FAQs

What is meth?

Methamphetamine is an extremely powerful man made addictive psycho stimulant that affects the central nervous system. It goes by different names such as:

  • P (pure)
  • ICE
  • CRYSTAL
  • GLASS
  • CRANK

Methamphetamine is a class A drug under the “Misuse of Drugs Act“. 

 

How is methamphetamine used?

Methamphetamine can be snorted, injected, ingested and inhaled (smoked). Inhalation or smoking of the drug is the most common way in which the drug is taken. Meth can be “smoked” from a glass pipe or even a broken light bulb!

What are the signs

The visible indications of a user can be numerous and vary greatly from person to person. However, some common signs may include:

  • Weight loss from lack of appetite
  • Mood swings
  • Rapid speech
  • Paranoia and unusually aggressive behaviour
  • Itchy skin often leading to sores and lesions
  • Poor oral hygiene and tooth loss
  • Staying awake for long periods
  • Excessive sleeping
  • Dilated pupils

 

How is meth manufactured?

Precursor drugs and catalyst chemicals are combined in a recipe for conversion into Methamphetamine. There are numerous “recipes” for Methamphetamine.  A “bake or cook” can take a few days or as little as a few hours to produce the drug. The manufacturing process can be found in large industrial scale laboratories to small mobile operations which can be set up and dismantled in a house within a very short space of time.

Meth Labs have been discovered in industrial units, private/rental homes, bach’s/holiday homes, vehicles and caravans. 

Many different carcinogenic, poisonous and acidic chemicals can go into the manufacturing process. Some of the most commonly found of these are:

  • Acetone (nail polish remover)
  • Lithium (found in household batteries)
  • Toluene (paint thinners and octane boosters)
  • Sulphuric acid (vehicle battery acid)
  • Sodium Hydroxide (Drain cleaner)
  • Pseudoephedrine (cold & flu medication)

How does a property become contaminated by meth?

The manufacture or use of the Methamphetamine produces a residue which is left behind on and sometimes in a properties surfaces.

This residue can contain the drug itself along with chemical elements that are used in the manufacturing of the drug.

How do I know if a home is contaminated with Methamphetamine? What should I look for?

It can often be very difficult to visibly tell if a property is contaminated by Meth. The residue is often invisible and can only be found through the taking of samples and subsequent testing at a laboratory. Often a professional sampling/testing or decontamination specialist will rely on corroborating evidence found at the property to determine how the contamination occurred. Evidence of drug related activity is often removed from a property by the occupants for obvious reasons, there are heavy penalties for anyone caught manufacturing, supplying and possessing Methamphetamine.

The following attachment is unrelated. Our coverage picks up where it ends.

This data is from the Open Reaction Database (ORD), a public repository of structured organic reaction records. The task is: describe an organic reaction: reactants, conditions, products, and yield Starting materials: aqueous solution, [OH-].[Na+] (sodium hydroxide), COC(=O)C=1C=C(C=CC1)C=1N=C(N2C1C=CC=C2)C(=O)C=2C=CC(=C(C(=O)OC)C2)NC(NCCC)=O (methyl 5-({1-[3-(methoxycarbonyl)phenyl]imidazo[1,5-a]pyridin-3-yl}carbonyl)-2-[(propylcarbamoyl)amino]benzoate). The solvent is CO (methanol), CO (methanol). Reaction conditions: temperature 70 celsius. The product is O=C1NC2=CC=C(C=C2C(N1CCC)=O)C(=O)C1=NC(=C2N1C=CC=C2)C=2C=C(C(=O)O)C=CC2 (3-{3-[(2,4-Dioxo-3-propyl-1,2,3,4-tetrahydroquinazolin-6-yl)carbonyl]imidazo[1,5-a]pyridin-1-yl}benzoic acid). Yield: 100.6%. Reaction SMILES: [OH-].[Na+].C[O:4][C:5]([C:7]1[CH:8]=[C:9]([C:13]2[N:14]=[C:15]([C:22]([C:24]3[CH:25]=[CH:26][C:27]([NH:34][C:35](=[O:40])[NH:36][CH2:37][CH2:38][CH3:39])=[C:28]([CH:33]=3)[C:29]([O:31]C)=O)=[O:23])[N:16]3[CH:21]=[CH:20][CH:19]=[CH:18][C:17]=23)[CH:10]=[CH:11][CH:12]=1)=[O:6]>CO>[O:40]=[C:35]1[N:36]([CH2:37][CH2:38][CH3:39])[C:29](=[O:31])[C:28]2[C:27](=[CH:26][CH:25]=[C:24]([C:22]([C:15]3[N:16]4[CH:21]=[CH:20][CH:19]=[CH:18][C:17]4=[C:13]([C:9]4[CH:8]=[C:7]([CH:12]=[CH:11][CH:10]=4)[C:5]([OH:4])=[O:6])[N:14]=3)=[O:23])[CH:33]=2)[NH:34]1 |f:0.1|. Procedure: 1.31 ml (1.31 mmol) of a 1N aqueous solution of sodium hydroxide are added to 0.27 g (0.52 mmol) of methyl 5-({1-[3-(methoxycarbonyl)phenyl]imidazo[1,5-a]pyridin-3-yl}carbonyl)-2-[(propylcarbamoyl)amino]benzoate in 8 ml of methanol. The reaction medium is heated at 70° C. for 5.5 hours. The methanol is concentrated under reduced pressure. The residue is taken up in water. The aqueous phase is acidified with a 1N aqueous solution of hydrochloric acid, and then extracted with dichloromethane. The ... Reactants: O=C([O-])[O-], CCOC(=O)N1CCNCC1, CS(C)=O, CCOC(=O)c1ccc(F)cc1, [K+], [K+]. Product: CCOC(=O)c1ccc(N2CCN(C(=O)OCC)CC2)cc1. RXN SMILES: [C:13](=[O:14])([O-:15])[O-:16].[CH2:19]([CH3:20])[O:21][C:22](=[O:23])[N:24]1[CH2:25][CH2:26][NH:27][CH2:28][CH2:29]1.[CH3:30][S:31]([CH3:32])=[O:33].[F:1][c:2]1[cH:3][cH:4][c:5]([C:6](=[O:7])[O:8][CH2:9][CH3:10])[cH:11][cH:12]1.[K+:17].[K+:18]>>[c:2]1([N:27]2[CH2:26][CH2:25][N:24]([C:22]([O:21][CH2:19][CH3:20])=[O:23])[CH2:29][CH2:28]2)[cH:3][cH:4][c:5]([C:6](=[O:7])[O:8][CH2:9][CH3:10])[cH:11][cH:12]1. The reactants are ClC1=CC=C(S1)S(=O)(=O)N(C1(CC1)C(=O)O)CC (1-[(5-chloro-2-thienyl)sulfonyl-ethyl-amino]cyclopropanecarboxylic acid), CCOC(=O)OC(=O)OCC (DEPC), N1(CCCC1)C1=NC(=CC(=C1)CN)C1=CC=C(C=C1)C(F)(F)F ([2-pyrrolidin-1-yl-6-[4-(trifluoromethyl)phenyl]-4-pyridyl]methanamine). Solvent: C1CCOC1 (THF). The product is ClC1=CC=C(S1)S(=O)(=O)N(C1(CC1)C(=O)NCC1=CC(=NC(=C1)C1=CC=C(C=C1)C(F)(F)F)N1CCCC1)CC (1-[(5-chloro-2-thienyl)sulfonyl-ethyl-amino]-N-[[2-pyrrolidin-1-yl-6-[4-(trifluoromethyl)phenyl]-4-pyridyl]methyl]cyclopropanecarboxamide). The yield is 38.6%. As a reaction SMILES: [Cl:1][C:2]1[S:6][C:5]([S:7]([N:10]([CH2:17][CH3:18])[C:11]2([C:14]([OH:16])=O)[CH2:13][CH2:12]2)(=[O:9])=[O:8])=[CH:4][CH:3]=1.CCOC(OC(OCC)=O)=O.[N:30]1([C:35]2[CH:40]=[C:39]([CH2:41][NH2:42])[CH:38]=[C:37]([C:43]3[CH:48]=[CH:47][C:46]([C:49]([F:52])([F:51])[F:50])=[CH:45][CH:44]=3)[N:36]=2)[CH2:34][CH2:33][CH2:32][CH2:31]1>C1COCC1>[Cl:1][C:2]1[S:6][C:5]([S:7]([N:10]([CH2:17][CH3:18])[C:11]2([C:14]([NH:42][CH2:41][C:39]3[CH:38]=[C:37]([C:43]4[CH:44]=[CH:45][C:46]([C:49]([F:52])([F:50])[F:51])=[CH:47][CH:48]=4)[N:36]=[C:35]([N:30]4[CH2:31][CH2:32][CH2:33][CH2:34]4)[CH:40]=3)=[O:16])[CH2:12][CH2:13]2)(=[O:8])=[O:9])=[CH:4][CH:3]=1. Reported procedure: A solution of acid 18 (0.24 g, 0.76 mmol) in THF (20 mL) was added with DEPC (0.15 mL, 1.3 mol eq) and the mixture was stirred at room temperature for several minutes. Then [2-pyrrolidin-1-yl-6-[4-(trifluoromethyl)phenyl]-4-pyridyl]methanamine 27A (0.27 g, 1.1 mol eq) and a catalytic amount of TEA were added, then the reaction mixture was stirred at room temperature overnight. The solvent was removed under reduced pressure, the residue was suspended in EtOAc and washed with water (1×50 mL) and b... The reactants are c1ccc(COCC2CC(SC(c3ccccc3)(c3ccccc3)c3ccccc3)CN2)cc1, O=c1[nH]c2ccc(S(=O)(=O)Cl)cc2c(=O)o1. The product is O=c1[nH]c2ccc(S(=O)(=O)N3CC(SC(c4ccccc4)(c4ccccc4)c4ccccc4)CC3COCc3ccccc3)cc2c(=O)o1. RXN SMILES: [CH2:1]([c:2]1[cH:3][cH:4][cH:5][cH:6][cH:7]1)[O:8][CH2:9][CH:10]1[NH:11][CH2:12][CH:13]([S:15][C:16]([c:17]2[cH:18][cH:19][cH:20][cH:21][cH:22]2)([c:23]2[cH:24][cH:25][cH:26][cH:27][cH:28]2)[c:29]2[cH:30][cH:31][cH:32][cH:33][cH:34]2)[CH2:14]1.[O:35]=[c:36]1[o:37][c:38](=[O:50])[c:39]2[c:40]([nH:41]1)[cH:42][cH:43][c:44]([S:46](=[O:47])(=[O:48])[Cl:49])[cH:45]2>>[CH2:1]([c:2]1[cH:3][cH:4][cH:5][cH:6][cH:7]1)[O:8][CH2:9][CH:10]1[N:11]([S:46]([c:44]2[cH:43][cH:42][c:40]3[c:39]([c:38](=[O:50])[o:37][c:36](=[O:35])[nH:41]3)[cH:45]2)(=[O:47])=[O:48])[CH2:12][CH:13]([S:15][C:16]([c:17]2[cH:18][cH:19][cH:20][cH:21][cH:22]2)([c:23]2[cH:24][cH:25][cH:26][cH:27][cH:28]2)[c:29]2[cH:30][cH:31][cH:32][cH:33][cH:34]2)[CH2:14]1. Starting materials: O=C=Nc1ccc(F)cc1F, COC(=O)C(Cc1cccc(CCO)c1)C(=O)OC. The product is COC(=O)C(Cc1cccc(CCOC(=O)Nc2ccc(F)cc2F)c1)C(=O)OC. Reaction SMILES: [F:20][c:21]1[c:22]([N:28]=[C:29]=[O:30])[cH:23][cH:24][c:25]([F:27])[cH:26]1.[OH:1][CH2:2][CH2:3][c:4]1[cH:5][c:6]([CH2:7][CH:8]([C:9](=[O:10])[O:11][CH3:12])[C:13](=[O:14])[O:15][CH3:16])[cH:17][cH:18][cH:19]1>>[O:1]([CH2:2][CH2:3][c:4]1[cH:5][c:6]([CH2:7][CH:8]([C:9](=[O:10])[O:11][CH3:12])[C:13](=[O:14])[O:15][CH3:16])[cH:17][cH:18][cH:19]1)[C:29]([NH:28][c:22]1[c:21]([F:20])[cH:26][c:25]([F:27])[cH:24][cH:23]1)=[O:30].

However, some visible signs may include:

  • Discolouration of surfaces in and around the property
  • Disturbed grounds, burn piles on the section
  • Excessive CCTV and blacked out windows
  • Excessive collections of fans, portable heating elements, bottles and tubes
  • Chemical containers, cold and flu packaging etc
  • Drug paraphernalia such as small plastic “zip lock” type bags know as Point bags, hypodermic needles, glass pipes or broken charred glass or foil.

I want to have a house tested for Meth contamination. What is the process ?

On the 29th June 2017, a New Zealand standard for Testing and decontamination of methamphetamine contaminated properties (NZS8510:2017) was released. Although the standard is voluntary, it is widely regarded as “best practice” for the industry.

The infrastructure for the standards implementation into the industry is currently still in the development stages. However, sampling and decontamination companies should be closely following the standards procedures. It is important to question the sampling company’s procedures to ensure they are following the NZS8510:2017 standard. 

A Meth testing technician is referred to as a “Sampler”. The technician will visit the property and take samples from various surfaces. The collected samples are then sent to an independent laboratory and are tested to determine the presence or absence of Methamphetamine residue. This is often referred to as an initial screening of a property. There are currently three “standards” approved methods of initial screening:

  • Individual discrete samples: A separate sampling kit is used and tested for each room of a property. This method is rarely used to determine the presence or absence of meth as it is expensive to have each sample tested individually.
  • Laboratory composite: This process involves the taking of separate samples (as above) but the samples are composited/combined at a Laboratory to produce an averaged result. This method helps to maximise the sampling coverage whilst greatly reducing the lab fee making it more affordable. A maximum of 10 samples can be composited together. These samples are held at the lab for a period (usually a month) and can be re tested as individual samples later.
  • Field composite: Up to 5 individually taken samples are taken and added into a single container(tube). The lab then tests the samples as one. The field composite sample then represents an accumulation of the samples.  

According to NZS8510:2017 standards, the use of screening technologies usually referred to as pregnancy/instant result test kits should be validated. This effectively means they should be proven to be reliable and fit for intended use before being relied upon as an accurate means of determining the presence or absence of meth.

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